Quantum transport and electron-phonon/electron-photon interaction
Nanoscale conductors coupled to localized resonators, such as microwave photon cavities or mechanical resonator, have become commonly studied systems. They combines electronic with photonic/phononic degrees of freedom on-chip. Compared to other mesoscopic systems, the innovative aspect here is the single-electron transport with its related phenomena (Coulomb blockade, quantum interference effects, shot noise, etc.). These systems turn out to be an ideal platform to study fundamental and theoretical problems of solids state physics - the electron-photon and the electron-phonon interaction - at the most elementary level including quantum coherence aspects. Such nanoelectronic devices with tailored functionalities are also promising for quantum technologies since they prospect the electric control of non-electronic excitations (photons or phonons).
Nonlinearity and fluctuations in mechanical resonators
Nanomechanical and micromechanical vibrational systems have been attracting much attention in recent years. They fill in the gap between the microscopic world of molecular vibrations and the world of macroscopic vibrational systems. They are archetypical systems for studying fundamental aspects of resonance including energy transfer, dissipation, and optimization of driving schemes. In the past, they have been studied mostly in the linear response regime. Only recently the nonlinear regime of mechanical resonators came into the focus of systematic research. Beyond being model systems for nonlinear dynamics, they bear the means for exploring, quantitatively, generic features of fluctuations (noise) in a driven system far away from thermal equilibrium.
Quantum dissipation and decoherence in many-body systems
Understanding the influence of the environment on the dynamics of physical quantum systems is important for the development of quantum-based technologies.
In the past, dissipation and decoherence dynamics for individual systems - as for instance a single spin coupled to a bath (spin-boson model) - have been extensively studied theoretically, whereas this issue has been relatively unexplored in many-body systems. Owing to recent experimental progress, the study of artificial quantum many-body systems (or synthetic quantum matter), has attracted great interest. Superconducting circuits made by Josephson junctions or qubits are one of the most remarkable experimental platforms. Such engineered systems have the important property that distinguishes them from correlated systems in solid state materials: their interaction with the environment cannot be neglected. A clear theoretical understanding of the effects of an environment on correlated quantum many-body systems is presently lacking. Although dissipation produces in general decoherence - with the net result of destroying quantum states on which the power of quantum computation is based - it can also have remarkably the opposite effect: it acts as a resource to obtain a purely coherent quantum dynamics. This is the basic idea underlying the study of engineered dissipation.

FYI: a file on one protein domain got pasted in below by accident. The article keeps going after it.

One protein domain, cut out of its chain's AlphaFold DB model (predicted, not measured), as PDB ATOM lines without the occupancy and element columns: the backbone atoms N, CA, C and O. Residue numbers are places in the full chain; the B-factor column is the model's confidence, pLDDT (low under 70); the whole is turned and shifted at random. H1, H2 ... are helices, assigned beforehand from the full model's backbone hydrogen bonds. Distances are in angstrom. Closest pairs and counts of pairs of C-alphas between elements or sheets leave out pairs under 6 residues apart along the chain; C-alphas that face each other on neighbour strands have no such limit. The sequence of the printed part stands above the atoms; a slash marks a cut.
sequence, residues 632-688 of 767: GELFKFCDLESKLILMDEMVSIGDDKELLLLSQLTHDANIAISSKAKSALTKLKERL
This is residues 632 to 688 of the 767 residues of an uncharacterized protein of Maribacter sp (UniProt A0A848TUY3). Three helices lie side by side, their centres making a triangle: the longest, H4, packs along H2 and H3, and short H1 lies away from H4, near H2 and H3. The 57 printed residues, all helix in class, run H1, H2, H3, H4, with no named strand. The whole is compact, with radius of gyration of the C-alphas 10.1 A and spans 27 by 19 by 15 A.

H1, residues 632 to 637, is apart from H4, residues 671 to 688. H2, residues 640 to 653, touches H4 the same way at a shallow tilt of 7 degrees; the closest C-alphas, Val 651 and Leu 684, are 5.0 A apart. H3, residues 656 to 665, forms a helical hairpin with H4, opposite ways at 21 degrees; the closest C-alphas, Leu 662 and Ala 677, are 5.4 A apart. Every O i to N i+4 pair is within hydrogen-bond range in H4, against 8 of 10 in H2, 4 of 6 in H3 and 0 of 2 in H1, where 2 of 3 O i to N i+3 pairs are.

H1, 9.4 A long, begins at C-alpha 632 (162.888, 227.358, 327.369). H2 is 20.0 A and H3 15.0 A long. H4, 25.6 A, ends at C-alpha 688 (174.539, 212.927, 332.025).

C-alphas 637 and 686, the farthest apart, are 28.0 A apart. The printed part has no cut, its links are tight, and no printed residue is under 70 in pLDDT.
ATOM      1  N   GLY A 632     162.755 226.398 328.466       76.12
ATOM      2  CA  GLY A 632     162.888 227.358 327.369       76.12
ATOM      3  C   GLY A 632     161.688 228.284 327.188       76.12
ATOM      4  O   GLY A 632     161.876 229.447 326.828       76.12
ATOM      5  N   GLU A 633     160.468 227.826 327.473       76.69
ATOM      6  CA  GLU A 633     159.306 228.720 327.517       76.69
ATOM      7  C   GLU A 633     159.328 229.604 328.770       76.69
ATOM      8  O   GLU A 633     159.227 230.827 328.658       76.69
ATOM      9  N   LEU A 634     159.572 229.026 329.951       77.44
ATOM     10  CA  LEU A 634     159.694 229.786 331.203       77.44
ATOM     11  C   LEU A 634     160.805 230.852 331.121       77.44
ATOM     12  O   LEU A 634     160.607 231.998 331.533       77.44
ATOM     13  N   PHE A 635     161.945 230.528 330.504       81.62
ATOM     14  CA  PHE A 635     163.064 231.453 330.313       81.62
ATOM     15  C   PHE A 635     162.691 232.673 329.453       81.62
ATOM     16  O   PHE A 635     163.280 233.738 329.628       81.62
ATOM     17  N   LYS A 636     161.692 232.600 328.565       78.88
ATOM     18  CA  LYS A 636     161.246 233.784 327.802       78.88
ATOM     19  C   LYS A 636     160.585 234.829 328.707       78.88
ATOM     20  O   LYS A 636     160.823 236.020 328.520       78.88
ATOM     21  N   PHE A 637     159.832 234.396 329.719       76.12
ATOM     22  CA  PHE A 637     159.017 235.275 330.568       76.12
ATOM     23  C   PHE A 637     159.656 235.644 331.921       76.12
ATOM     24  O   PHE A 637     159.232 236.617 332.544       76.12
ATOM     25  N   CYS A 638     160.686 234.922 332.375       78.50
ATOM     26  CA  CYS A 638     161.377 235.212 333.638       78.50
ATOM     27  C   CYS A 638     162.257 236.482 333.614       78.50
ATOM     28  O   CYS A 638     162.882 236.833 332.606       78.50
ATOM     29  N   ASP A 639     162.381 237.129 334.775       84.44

Topological superconducting systems
Topological superconducting systems have become of paramount interest because they have the potential to host exotic quasi-particles, as Majorana states, which can be used for quantum computation. At the same time, the continuous search for new types of topological quantum matter has recently led to the discovery of topologically nontrivial quantum states in conventional multiterminal Josephson junctions. These systems have turned out to be an ideal platform where synthetic topological materials can be engineered almost at will. In particular, multiterminal contacts embedding quantum dots host discrete so-called Andreev quantum states which can be coherently manipulated for quantum information processing.